Resistant Teachers can be a Real Challenge for Professional Developers
by Barbara Bray
Professional Development Desk
CUE Newsletter March/April 2000
You can probably
see the face of the teacher I am writing about: the one who rolls his
or her eyes when you mention technology or the one who gives you every
reason why technology will not work nor make a difference. These teachers
can no longer say that technology is just a fad. Technology is not going
away. As a professional developer, you may be given the task to support
all the teachers at your site and build their proficiency levels for
technology use. The district may have mandated teachers to use computers
with their students. What do you do with the teachers that resist any
support or fight using technology? No, it's not realistic to say get
rid of them, even if you want to. Just because they do not use technology
does not mean they are not good teachers. Resistance is mostly because
of fear of any change. Many teachers are busy with their daily routines
and can find any excuse when asked to add something new. "Why change
what is working?" Many teachers find that it is easier to maintain the
status quo; with what has been comfortable. Some teachers are afraid
of taking any risk and exposing themselves as lacking skills especially
in front of their students.
of change can be categorized into three levels of resistance as stated
by Rick Maurer(1):
One: "Resistance to any Use of Technology."
These teachers do not understand what the administration is trying to
accomplish, or if the school realizes how much technology will cost
in time or money. They have their own ideas about what the school should
do, like the status quo, and believe the timing is wrong. Their main
concern may just be afraid of letting others know what they don't know.
Two: "Deeper than the use of technology."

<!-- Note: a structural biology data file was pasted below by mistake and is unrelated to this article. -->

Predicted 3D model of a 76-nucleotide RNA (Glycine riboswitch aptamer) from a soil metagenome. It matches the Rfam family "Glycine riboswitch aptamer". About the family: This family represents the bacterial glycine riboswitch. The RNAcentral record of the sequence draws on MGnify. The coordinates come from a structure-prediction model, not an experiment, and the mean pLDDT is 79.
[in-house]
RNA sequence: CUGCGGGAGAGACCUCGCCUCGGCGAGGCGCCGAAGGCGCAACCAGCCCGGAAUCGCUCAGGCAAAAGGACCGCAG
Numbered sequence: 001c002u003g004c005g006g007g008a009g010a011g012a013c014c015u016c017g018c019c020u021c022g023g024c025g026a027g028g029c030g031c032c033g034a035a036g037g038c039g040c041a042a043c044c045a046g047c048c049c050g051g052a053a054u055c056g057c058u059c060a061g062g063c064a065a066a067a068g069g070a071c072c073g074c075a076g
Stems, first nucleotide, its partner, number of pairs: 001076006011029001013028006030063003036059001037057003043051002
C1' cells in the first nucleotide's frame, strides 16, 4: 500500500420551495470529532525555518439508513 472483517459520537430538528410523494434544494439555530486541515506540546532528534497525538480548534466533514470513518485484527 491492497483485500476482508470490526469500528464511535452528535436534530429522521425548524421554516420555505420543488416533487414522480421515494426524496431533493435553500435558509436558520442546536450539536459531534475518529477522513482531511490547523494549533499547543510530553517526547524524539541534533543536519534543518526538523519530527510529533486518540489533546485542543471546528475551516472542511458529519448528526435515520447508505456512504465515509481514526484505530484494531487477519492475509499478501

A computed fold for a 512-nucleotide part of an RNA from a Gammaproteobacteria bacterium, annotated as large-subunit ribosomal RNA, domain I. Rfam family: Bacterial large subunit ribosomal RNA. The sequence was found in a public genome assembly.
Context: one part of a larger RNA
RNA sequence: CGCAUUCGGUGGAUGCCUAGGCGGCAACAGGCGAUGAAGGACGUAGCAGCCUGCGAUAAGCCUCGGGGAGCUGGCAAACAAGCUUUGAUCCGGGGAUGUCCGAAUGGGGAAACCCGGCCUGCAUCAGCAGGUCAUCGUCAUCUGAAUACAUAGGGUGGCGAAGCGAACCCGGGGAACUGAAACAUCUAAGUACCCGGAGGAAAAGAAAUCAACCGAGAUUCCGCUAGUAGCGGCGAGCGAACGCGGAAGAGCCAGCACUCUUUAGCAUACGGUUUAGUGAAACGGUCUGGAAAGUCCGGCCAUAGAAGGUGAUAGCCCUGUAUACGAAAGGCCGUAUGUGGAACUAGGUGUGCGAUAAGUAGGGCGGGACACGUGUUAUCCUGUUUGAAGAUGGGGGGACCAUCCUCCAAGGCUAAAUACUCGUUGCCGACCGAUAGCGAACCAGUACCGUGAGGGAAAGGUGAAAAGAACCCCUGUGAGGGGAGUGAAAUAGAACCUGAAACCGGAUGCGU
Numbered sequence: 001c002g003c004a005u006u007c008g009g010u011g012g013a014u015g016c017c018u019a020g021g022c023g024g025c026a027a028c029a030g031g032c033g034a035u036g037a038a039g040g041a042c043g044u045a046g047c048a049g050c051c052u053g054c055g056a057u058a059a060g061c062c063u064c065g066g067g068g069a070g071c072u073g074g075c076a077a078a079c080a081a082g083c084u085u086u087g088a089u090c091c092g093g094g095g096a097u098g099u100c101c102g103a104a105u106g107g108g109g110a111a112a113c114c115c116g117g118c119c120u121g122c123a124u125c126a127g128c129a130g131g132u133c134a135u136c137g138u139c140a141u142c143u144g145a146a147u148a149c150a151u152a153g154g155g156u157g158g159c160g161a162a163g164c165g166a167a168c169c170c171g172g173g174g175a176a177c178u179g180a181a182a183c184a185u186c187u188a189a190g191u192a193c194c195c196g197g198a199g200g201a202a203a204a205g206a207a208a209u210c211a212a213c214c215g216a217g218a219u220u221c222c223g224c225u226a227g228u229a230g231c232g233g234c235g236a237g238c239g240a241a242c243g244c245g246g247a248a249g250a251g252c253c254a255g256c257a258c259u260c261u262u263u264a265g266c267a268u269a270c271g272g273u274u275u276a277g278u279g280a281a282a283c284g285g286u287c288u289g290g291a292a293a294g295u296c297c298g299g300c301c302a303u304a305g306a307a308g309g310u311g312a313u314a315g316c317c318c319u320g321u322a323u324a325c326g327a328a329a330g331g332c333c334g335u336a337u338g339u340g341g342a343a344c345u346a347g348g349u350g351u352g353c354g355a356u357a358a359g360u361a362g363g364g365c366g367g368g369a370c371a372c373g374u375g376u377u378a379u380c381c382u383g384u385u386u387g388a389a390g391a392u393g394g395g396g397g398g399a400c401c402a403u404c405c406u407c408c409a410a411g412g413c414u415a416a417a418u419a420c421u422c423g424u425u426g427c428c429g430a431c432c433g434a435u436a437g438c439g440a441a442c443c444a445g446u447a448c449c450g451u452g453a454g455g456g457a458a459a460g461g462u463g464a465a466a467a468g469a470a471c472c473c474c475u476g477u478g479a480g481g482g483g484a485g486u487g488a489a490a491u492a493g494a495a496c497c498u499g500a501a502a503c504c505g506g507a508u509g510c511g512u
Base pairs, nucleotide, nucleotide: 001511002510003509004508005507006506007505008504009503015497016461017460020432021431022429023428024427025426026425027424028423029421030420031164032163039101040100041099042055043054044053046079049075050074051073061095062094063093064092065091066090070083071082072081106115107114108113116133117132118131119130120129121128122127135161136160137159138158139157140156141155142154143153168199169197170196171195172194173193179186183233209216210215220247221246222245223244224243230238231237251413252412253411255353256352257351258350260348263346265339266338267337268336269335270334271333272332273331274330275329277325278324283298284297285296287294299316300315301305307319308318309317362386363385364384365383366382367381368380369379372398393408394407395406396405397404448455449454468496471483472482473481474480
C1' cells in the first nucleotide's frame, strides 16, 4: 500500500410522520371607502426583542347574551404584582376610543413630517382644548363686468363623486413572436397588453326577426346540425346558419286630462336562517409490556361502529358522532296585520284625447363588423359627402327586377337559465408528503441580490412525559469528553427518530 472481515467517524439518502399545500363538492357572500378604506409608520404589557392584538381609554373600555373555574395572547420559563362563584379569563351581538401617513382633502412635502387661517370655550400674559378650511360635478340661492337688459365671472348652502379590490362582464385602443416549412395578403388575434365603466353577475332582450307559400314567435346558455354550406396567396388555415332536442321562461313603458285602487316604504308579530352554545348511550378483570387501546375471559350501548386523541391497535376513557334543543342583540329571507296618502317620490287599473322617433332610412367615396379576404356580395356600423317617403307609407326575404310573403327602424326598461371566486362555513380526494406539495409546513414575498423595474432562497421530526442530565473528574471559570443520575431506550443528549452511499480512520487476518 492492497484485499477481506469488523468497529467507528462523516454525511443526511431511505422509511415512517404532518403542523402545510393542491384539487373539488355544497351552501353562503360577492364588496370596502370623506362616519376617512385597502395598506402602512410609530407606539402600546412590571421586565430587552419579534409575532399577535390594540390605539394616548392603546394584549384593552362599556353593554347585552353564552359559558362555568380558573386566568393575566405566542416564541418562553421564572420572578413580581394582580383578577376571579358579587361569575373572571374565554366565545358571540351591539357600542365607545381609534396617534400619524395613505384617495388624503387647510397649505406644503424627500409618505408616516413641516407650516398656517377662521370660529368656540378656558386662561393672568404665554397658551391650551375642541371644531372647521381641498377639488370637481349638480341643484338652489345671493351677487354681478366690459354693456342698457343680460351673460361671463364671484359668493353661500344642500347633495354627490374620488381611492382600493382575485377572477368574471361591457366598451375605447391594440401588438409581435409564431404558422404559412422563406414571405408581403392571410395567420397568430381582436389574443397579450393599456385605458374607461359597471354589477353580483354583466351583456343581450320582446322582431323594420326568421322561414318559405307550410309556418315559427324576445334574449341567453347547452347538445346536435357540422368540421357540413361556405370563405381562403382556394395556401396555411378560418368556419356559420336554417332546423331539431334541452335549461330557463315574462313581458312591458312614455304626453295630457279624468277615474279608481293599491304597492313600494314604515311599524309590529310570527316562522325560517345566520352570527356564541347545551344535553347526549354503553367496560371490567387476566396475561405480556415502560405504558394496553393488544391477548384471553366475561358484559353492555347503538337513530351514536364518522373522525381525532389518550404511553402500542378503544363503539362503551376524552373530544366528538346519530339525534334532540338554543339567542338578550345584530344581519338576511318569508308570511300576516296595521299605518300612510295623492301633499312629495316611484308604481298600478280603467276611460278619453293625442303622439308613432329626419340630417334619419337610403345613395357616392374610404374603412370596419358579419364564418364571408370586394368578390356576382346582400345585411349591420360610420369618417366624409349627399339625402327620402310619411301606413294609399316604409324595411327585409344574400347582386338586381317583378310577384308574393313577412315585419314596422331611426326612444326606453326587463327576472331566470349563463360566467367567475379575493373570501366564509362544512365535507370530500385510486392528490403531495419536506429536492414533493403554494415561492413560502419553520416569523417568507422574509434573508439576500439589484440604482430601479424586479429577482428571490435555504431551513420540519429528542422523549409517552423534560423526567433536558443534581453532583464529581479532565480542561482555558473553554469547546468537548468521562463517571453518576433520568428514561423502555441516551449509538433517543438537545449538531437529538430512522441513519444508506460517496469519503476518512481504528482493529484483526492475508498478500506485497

These teachers believe the administration has made promises before which
they did not keep. They are afraid that technology use is really the
start of something deeper and fear if they do not use technology, they
will no longer be included as "in." Actually, many of these teachers
may be worn out by taking on so many changes all at once and may not
be completely opposed to using technology.
Three: "Deeply embedded resistance."
These teachers may have deeply entrenched distrust over many years.
They fight anything the administration is supporting because values
differ from what teachers want and what administration is proposing.
One of the best ways to assure success is to have all the teachers vote
on supporting the staff development program before you begin. The California
Digital High School grant process will not start unless a majority of
the teachers agree to participate. After the vote you may have 15% who
do not want to participate. Is this acceptable? What happens to the
children in their classrooms? We need to work with as many teachers
as we can, even the most resistant, for our children's sake.
has their own learning style and situation with different opportunities
and challenges. As professional developers, we need to employ a variety
of techniques and resources. We need to build a team onsite to support
teachers in their classroom. Every teacher has to have a way of voicing
their opinion on how technology works with their curriculum. If they
join a study group of four or five arranged either by grade, subject,
or project, teachers will mutually support one another. Hopefully, if
the focus in each group is relevant to what they are teaching, everyone
some strategies for a successful technology professional development
program that supports all your teachers:
a library of resources with examples of lessons and support material.
a support team of mentors or coaches who can visit each teacher's
classroom to plan and model a lesson using technology, provide support
with classroom management issues, and give ideas of assessment.
refrain from judgment.
to their needs carefully.
- Do not
touch the mouse.
- Be sensitive
to each learner and provide acceptance for their beliefs.
that change takes time and is different for everyone.
comes in many forms and can become overwhelming for us as staff developers.
Use the three levels to identify who you are working with and approach
each teacher with what will work for them. One teacher may like manuals,
so provide extra copies of all the manuals for this teacher. Another
teacher may need handholding and will need more of your time. So be
it. This is what the job is all about. Grit your teeth and keep smiling!
When that one teacher you thought you could never reach comes to you
with a project their students created with technology, it will be worth
Rick. Beyond the Wall of Resistance: Unconventional Strategies that
Build Support for Change. Bard & Stephen. 1995
Joan. Dealing with Resisters Biggest Challenge for Staff Developers.
National Staff Development Council (NSDC).
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